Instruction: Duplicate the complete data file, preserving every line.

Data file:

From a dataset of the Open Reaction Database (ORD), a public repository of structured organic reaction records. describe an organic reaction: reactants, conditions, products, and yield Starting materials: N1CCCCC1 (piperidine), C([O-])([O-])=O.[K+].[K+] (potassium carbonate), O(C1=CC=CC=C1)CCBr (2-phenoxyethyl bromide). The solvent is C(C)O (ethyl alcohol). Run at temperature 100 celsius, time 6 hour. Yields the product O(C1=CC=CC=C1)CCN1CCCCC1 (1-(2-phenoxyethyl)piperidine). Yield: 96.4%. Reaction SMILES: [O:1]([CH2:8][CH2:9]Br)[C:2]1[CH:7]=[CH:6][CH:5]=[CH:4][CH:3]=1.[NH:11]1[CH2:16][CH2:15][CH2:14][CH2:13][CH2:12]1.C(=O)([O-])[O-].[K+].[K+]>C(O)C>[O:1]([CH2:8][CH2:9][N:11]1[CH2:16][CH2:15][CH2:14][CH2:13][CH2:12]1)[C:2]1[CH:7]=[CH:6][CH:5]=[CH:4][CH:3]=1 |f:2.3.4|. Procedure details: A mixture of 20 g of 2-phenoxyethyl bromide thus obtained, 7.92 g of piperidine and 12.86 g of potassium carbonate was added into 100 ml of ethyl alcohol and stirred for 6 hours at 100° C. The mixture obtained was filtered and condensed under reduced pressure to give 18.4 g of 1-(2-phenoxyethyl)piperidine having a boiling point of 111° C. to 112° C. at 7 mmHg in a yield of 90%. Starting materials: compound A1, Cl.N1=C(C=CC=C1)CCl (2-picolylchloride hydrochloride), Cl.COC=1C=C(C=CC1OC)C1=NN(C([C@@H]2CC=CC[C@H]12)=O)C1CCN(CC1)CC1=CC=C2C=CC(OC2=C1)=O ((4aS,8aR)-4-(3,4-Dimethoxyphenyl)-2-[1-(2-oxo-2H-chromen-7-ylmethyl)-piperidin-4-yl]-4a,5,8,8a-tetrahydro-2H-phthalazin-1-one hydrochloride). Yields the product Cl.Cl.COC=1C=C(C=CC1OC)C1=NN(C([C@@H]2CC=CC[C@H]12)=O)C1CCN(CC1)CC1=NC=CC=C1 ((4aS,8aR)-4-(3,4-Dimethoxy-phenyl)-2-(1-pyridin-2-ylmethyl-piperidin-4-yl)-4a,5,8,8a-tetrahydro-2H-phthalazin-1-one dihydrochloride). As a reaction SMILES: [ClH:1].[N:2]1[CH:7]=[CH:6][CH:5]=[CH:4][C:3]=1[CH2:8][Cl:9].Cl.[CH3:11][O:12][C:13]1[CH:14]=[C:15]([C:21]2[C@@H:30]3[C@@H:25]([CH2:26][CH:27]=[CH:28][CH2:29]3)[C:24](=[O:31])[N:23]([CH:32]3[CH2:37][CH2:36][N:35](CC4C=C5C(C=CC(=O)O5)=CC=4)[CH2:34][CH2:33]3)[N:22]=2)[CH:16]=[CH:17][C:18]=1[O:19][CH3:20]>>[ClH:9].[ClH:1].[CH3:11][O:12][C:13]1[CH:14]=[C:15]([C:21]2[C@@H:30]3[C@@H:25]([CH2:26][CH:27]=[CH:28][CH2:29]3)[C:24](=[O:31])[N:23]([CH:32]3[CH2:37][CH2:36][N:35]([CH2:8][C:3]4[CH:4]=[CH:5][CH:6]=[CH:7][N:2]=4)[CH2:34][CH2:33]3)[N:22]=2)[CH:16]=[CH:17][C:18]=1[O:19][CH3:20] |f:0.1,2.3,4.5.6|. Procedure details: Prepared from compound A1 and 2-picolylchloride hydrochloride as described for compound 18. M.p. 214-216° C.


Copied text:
From a dataset of the Open Reaction Database (ORD), a public repository of structured organic reaction records. describe an organic reaction: reactants, conditions, products, and yield Starting materials: N1CCCCC1 (piperidine), C([O-])([O-])=O.[K+].[K+] (potassium carbonate), O(C1=CC=CC=C1)CCBr (2-phenoxyethyl bromide). The solvent is C(C)O (ethyl alcohol). Run at temperature 100 celsius, time 6 hour. Yields the product O(C1=CC=CC=C1)CCN1CCCCC1 (1-(2-phenoxyethyl)piperidine). Yield: 96.4%. Reaction SMILES: [O:1]([CH2:8][CH2:9]Br)[C:2]1[CH:7]=[CH:6][CH:5]=[CH:4][CH:3]=1.[NH:11]1[CH2:16][CH2:15][CH2:14][CH2:13][CH2:12]1.C(=O)([O-])[O-].[K+].[K+]>C(O)C>[O:1]([CH2:8][CH2:9][N:11]1[CH2:16][CH2:15][CH2:14][CH2:13][CH2:12]1)[C:2]1[CH:7]=[CH:6][CH:5]=[CH:4][CH:3]=1 |f:2.3.4|. Procedure details: A mixture of 20 g of 2-phenoxyethyl bromide thus obtained, 7.92 g of piperidine and 12.86 g of potassium carbonate was added into 100 ml of ethyl alcohol and stirred for 6 hours at 100° C. The mixture obtained was filtered and condensed under reduced pressure to give 18.4 g of 1-(2-phenoxyethyl)piperidine having a boiling point of 111° C. to 112° C. at 7 mmHg in a yield of 90%. Starting materials: compound A1, Cl.N1=C(C=CC=C1)CCl (2-picolylchloride hydrochloride), Cl.COC=1C=C(C=CC1OC)C1=NN(C([C@@H]2CC=CC[C@H]12)=O)C1CCN(CC1)CC1=CC=C2C=CC(OC2=C1)=O ((4aS,8aR)-4-(3,4-Dimethoxyphenyl)-2-[1-(2-oxo-2H-chromen-7-ylmethyl)-piperidin-4-yl]-4a,5,8,8a-tetrahydro-2H-phthalazin-1-one hydrochloride). Yields the product Cl.Cl.COC=1C=C(C=CC1OC)C1=NN(C([C@@H]2CC=CC[C@H]12)=O)C1CCN(CC1)CC1=NC=CC=C1 ((4aS,8aR)-4-(3,4-Dimethoxy-phenyl)-2-(1-pyridin-2-ylmethyl-piperidin-4-yl)-4a,5,8,8a-tetrahydro-2H-phthalazin-1-one dihydrochloride). As a reaction SMILES: [ClH:1].[N:2]1[CH:7]=[CH:6][CH:5]=[CH:4][C:3]=1[CH2:8][Cl:9].Cl.[CH3:11][O:12][C:13]1[CH:14]=[C:15]([C:21]2[C@@H:30]3[C@@H:25]([CH2:26][CH:27]=[CH:28][CH2:29]3)[C:24](=[O:31])[N:23]([CH:32]3[CH2:37][CH2:36][N:35](CC4C=C5C(C=CC(=O)O5)=CC=4)[CH2:34][CH2:33]3)[N:22]=2)[CH:16]=[CH:17][C:18]=1[O:19][CH3:20]>>[ClH:9].[ClH:1].[CH3:11][O:12][C:13]1[CH:14]=[C:15]([C:21]2[C@@H:30]3[C@@H:25]([CH2:26][CH:27]=[CH:28][CH2:29]3)[C:24](=[O:31])[N:23]([CH:32]3[CH2:37][CH2:36][N:35]([CH2:8][C:3]4[CH:4]=[CH:5][CH:6]=[CH:7][N:2]=4)[CH2:34][CH2:33]3)[N:22]=2)[CH:16]=[CH:17][C:18]=1[O:19][CH3:20] |f:0.1,2.3,4.5.6|. Procedure details: Prepared from compound A1 and 2-picolylchloride hydrochloride as described for compound 18. M.p. 214-216° C.